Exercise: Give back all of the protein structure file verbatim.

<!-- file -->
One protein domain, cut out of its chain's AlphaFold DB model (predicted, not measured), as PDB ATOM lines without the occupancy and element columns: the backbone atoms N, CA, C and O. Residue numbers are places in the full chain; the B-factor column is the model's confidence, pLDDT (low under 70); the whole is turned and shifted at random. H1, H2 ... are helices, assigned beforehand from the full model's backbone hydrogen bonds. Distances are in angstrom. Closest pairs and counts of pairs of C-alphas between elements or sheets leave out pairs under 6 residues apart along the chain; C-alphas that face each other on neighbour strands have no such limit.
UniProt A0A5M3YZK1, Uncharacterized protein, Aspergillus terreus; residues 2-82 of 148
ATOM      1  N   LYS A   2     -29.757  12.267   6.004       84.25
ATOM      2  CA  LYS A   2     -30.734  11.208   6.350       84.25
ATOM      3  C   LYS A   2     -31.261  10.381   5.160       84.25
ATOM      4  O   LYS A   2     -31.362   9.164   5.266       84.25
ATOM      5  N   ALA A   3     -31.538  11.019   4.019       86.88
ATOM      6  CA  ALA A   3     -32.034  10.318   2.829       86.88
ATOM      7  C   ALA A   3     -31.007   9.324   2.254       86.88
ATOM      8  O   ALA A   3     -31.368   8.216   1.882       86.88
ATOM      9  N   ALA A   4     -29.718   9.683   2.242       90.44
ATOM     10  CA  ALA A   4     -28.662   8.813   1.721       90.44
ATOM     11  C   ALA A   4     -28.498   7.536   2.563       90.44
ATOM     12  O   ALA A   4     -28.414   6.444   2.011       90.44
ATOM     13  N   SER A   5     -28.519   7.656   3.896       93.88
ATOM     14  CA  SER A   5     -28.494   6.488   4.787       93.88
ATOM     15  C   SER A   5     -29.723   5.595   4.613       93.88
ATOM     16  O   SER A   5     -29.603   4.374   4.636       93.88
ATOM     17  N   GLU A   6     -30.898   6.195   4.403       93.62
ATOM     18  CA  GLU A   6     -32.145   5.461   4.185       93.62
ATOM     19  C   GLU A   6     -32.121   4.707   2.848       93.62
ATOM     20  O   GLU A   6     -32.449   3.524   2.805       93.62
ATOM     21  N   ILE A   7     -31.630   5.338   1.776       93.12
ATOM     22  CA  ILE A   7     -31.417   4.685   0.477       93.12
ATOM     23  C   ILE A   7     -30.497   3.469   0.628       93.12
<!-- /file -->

One protein domain, cut out of its chain's AlphaFold DB model (predicted, not measured), as PDB ATOM lines without the occupancy and element columns: the backbone atoms N, CA, C and O. Residue numbers are places in the full chain; the B-factor column is the model's confidence, pLDDT (low under 70); the whole is turned and shifted at random. H1, H2 ... are helices, assigned beforehand from the full model's backbone hydrogen bonds. Distances are in angstrom. Closest pairs and counts of pairs of C-alphas between elements or sheets leave out pairs under 6 residues apart along the chain; C-alphas that face each other on neighbour strands have no such limit.
UniProt A0A5M3YZK1, Uncharacterized protein, Aspergillus terreus; residues 2-82 of 148
ATOM      1  N   LYS A   2     -29.757  12.267   6.004       84.25
ATOM      2  CA  LYS A   2     -30.734  11.208   6.350       84.25
ATOM      3  C   LYS A   2     -31.261  10.381   5.160       84.25
ATOM      4  O   LYS A   2     -31.362   9.164   5.266       84.25
ATOM      5  N   ALA A   3     -31.538  11.019   4.019       86.88
ATOM      6  CA  ALA A   3     -32.034  10.318   2.829       86.88
ATOM      7  C   ALA A   3     -31.007   9.324   2.254       86.88
ATOM      8  O   ALA A   3     -31.368   8.216   1.882       86.88
ATOM      9  N   ALA A   4     -29.718   9.683   2.242       90.44
ATOM     10  CA  ALA A   4     -28.662   8.813   1.721       90.44
ATOM     11  C   ALA A   4     -28.498   7.536   2.563       90.44
ATOM     12  O   ALA A   4     -28.414   6.444   2.011       90.44
ATOM     13  N   SER A   5     -28.519   7.656   3.896       93.88
ATOM     14  CA  SER A   5     -28.494   6.488   4.787       93.88
ATOM     15  C   SER A   5     -29.723   5.595   4.613       93.88
ATOM     16  O   SER A   5     -29.603   4.374   4.636       93.88
ATOM     17  N   GLU A   6     -30.898   6.195   4.403       93.62
ATOM     18  CA  GLU A   6     -32.145   5.461   4.185       93.62
ATOM     19  C   GLU A   6     -32.121   4.707   2.848       93.62
ATOM     20  O   GLU A   6     -32.449   3.524   2.805       93.62
ATOM     21  N   ILE A   7     -31.630   5.338   1.776       93.12
ATOM     22  CA  ILE A   7     -31.417   4.685   0.477       93.12
ATOM     23  C   ILE A   7     -30.497   3.469   0.628       93.12